December 28, 2016
Uncivil workplace behavior is an epidemic. To help change it, I recommend following a specific feedback loop described by coaching guru Marshall Goldsmith. This loop comprises four steps: Evidence, Relevance, Consequence, and Action.
Evidence should have been revealed during the evaluation stage; for instance, a manager receives feedback that he doesn’t listen to employees or he tends to demean employees in front of others.
To establish the relevance of this feedback, ask yourself how the manager compares with his peers. Is his performance suffering because of his subpar, uncivil workplace behavior? If so, the feedback becomes relevant.
You should attach consequences to the uncivil workplace behavior so as to motivate change. As Goldsmith has remarked, “People will do something—including changing their behavior—only if it can be demonstrated that doing so is in their own best interests as defined by their own values.” Since we tend to respond more strongly to potential losses versus potential gains, it’s important to show offenders what they stand to lose if they don’t improve. For most people, the potential loss of a promised promotion is strong motivation to behave more civilly.
If you’re satisfied that the employee wants to improve, it’s time to proceed to the action phase. First, develop a plan with the employee. What do you want him to achieve? What will make him more effective? What do you expect him to change? How will he achieve these plans? Strive for clearly defined, tangible, trackable goals. From here, start the hard work of practicing. Working alone or with the assistance of a coach or mentor, the employee should identify the trigger(s) of his bad behavior. What circumstances or people provoke him? Since the key to civility is self-awareness, it’s best if the employee answers this question for himself, understanding his actions and connecting them to an underlying cause, such as stress or a feeling of insecurity.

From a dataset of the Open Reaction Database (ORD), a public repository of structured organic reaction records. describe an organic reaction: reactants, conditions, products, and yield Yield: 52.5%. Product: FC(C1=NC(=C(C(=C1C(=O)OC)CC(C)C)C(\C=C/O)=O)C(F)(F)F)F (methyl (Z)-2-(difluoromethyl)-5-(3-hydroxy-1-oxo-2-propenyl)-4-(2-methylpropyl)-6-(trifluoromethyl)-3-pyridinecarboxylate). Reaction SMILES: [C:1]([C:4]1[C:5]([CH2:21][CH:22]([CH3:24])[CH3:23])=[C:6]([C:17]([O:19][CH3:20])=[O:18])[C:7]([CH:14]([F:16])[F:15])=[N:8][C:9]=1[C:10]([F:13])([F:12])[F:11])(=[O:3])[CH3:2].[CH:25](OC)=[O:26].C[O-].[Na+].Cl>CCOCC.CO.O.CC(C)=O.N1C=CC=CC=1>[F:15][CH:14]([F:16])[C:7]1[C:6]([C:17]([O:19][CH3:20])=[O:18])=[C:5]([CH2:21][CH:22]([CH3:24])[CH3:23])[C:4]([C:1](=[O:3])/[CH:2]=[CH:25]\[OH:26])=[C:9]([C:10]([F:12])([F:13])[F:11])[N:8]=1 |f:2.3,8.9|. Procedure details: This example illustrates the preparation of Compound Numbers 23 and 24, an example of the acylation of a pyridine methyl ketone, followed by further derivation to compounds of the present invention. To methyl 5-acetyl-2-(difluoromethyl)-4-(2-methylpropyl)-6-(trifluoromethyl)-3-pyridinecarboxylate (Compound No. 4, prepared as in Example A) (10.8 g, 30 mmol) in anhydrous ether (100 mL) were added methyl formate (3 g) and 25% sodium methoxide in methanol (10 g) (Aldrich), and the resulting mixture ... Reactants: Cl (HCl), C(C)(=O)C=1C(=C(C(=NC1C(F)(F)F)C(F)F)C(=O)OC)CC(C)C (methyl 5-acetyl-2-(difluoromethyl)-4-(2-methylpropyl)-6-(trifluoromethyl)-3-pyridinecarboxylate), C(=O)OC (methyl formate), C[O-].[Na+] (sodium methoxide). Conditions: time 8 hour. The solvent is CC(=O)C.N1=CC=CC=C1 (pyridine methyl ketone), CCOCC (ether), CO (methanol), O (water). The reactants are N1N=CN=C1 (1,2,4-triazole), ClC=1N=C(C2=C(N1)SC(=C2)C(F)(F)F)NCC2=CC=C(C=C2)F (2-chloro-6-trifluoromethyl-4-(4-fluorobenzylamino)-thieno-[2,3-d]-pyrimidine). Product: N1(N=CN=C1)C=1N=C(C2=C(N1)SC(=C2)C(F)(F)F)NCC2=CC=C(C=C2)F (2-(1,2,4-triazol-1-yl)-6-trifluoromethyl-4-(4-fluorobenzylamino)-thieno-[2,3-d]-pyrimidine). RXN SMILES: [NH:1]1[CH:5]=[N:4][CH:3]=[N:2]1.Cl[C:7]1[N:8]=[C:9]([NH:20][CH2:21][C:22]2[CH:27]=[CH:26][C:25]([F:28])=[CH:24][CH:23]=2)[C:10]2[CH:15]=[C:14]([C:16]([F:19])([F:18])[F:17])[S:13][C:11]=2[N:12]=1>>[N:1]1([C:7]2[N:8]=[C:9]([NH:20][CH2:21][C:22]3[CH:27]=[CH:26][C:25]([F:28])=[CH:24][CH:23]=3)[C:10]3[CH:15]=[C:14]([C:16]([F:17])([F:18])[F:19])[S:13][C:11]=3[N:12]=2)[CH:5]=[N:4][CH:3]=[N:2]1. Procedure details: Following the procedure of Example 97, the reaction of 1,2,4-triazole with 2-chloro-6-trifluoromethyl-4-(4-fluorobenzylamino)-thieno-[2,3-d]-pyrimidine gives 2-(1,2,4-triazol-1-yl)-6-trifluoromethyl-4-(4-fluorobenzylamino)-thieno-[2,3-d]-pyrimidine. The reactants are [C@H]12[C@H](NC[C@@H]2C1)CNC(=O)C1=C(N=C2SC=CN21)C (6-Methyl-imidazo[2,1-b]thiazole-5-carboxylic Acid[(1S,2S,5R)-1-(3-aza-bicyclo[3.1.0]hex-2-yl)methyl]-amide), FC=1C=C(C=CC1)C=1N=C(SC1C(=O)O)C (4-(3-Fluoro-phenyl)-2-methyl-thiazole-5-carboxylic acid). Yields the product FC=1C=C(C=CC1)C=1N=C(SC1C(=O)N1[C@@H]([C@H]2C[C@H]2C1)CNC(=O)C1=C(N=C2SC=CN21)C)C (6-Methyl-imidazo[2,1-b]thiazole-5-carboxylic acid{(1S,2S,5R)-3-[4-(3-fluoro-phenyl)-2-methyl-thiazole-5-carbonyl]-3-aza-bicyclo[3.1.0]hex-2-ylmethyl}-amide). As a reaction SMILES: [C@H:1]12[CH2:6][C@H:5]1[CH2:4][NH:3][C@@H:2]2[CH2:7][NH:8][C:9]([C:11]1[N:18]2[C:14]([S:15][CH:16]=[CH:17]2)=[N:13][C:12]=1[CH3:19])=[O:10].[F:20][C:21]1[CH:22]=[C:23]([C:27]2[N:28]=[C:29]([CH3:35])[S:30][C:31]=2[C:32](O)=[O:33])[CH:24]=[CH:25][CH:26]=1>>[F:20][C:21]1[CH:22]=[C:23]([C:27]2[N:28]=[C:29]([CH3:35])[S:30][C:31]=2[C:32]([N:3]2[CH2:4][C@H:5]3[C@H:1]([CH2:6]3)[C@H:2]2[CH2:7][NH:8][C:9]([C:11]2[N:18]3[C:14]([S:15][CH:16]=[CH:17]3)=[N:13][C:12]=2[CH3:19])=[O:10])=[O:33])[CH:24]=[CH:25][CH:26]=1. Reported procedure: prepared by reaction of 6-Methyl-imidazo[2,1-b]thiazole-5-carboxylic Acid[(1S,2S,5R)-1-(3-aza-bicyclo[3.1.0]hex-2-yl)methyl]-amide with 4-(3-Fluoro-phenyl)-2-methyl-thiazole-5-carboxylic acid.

After an employee has identified the triggers and understands the consequences, Goldsmith has them apologize—ideally face to face—to everyone affected by their uncivil workplace behavior and ask them for help in getting better. The employee shouldn’t explain, complicate, or qualify the behavior, because doing so risks diluting the message. Goldsmith also advises helping the employee to advertise their efforts so that people know he or she is trying to change.
Following up is especially important. Goldsmith’s research reveals that people don’t improve if they don’t follow up. An employee who checks in with colleagues every month for twelve to eighteen months reminds the colleagues that he or she is trying and values their opinion. It allows colleagues to erase their skepticism about the person’s ability to change, and it serves as an open acknowledgment that change will be an ongoing process. Following up also gives the employee a sense of progress, which increases both engagement and motivation.
Most organizations that “recycle” offenders do so by calling upon others to help offenders hone their skills. Companies often encourage offending personnel to share their development objectives with key stakeholders, including managers, teammates, and direct reports. These stakeholders become involved in the employee’s growth by becoming aware of the objectives and offering future-focused objectives that tie to these areas of development. Several Fortune 100 companies strongly encourage managers who behave uncivilly to share all evaluations with their team so that team members can provide specific suggestions for improvement. Managers are nudged to engage in “feedforward” to elicit useful ideas for the future on how to improve behavior.
Excerpted from Mastering Civility: A Manifesto for the Workplace by Christine Porath. Copyright © 2016 by Christine Porath. Used with permission of Grand Central Publishing. All rights reserved.